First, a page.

Pope speaks on Sts. Peter and Paul, inseparable pillars of Church in Rome
June 29, 2012
On the feast of Sts. Peter and Paul, Pope Benedict XVI remarked that the strong ties between the two saints illustrate “a new way of being brothers, lived according to the Gospel.”
Sts. Peter and Paul were very different personalities, the Pope observed. Yet they are now inseparably connected in the minds of the Christian faithful. Especially in Rome, the Pope said, referring to the statues the two saints overlooking St. Peter’s Square, the two are seen as co-founders of the local Church, “a kind of counterbalance to the mythical Romulus and Remus, the two brothers held to be the founders of Rome.”
The feast is traditionally a day for celebrating the Chair of Peter and the unity of the universal Church with the Holy See. Pope Benedict offered some reflections on the unifying role of the Roman Pontiff, saying that “the papacy constitutes the foundation of the Church during its pilgrimage through history; on the other hand, across the centuries, human weakness is also evident, which can only be transformed through openness to God’s action." The Pope also called attention to the ecumenical role of the pontificate. He appreciatively noted the presence of a delegation from the Orthodox Patriarchate of Constantinople, and the performance of the Westminster Abbey schola, which joined in the Sistine Chapel Choir in providing music for the liturgical ceremony.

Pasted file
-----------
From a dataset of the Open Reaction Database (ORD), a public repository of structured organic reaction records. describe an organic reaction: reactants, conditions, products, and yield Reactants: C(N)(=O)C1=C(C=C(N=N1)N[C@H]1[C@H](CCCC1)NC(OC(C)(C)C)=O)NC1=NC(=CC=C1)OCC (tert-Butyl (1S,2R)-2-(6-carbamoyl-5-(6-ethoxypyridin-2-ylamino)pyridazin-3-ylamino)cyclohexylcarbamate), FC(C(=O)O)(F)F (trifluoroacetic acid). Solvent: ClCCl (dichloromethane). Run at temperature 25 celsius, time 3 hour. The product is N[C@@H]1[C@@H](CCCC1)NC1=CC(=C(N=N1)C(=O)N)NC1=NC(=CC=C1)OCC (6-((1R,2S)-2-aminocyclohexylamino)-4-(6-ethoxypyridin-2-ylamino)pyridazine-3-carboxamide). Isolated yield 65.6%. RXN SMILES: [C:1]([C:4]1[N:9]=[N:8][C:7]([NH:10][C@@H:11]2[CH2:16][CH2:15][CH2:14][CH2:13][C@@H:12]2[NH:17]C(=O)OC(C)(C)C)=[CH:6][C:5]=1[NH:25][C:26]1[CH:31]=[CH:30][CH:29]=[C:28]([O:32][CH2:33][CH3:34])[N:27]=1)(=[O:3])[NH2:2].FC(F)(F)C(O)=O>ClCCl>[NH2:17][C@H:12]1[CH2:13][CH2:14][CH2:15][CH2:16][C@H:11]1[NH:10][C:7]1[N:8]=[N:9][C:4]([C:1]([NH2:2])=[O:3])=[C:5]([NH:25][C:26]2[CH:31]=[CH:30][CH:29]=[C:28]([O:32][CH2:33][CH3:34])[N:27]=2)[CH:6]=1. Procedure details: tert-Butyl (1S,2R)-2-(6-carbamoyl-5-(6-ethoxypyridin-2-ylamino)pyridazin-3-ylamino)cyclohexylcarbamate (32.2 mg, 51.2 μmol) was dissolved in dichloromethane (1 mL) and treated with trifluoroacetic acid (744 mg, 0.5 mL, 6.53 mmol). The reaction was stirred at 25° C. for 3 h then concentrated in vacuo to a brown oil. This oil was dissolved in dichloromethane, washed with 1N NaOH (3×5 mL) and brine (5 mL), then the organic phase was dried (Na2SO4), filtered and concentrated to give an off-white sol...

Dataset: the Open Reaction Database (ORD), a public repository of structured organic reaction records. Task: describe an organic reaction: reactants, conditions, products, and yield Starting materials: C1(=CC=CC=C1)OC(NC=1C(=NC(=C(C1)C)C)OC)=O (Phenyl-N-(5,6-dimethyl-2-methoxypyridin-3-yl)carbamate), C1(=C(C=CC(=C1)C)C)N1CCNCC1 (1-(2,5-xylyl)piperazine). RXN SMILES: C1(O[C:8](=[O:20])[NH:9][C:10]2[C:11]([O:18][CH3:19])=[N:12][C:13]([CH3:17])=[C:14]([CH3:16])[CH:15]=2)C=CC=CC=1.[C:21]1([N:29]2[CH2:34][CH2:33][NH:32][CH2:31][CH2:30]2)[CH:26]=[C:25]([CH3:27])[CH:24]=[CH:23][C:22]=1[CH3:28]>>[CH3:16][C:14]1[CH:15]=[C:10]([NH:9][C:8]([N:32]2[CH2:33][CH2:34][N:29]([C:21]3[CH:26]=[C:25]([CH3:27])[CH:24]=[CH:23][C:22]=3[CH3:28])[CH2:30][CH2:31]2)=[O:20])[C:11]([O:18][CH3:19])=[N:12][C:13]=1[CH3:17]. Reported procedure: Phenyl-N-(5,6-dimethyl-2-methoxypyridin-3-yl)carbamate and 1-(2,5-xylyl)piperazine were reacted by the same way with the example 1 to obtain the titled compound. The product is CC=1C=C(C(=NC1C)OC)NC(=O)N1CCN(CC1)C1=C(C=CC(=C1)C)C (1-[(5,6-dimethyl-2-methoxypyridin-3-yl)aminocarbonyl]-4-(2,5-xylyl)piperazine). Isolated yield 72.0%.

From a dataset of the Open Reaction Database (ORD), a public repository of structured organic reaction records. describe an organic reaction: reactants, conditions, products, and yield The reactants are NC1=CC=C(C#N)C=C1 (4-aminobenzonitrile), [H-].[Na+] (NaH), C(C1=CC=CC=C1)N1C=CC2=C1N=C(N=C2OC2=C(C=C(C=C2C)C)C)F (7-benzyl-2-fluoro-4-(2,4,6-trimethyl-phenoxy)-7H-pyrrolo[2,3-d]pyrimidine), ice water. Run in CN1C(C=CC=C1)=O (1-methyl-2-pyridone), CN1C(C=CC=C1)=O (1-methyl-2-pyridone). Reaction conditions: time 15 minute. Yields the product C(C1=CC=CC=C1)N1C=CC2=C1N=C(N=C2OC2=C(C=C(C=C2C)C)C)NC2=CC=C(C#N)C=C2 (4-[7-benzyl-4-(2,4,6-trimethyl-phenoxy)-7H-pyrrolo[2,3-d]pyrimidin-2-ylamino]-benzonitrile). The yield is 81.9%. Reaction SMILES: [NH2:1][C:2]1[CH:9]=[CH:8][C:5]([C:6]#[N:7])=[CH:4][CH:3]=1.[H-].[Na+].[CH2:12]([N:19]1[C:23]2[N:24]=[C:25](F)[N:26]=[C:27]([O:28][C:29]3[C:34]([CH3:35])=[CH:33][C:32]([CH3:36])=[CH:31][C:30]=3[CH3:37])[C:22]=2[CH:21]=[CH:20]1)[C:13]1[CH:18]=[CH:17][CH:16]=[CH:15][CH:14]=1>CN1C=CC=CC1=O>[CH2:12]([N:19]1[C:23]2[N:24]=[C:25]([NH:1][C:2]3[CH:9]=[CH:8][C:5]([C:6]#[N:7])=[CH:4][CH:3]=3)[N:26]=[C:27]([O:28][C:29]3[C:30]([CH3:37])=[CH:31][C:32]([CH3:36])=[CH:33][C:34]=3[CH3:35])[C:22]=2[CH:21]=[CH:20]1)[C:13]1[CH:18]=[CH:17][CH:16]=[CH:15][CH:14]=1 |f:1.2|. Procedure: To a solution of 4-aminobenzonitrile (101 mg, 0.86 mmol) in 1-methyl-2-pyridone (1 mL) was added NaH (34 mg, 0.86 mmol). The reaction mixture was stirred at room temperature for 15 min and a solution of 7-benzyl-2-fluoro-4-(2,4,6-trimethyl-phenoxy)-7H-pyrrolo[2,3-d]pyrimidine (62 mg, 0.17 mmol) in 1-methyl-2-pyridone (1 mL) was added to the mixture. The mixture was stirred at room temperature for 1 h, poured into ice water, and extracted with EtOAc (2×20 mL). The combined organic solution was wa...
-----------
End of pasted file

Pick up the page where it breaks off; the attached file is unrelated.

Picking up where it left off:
Later, as his Angelus audience, the Pope spoke to the crowd in St. Peter’s Square about the day’s ceremony, in which he had conferred the pallium on new archbishops. That gesture, he said, “highlights the intimate communion of pastors with the Successor of Peter and the deep bond that binds us to the apostolic tradition.”
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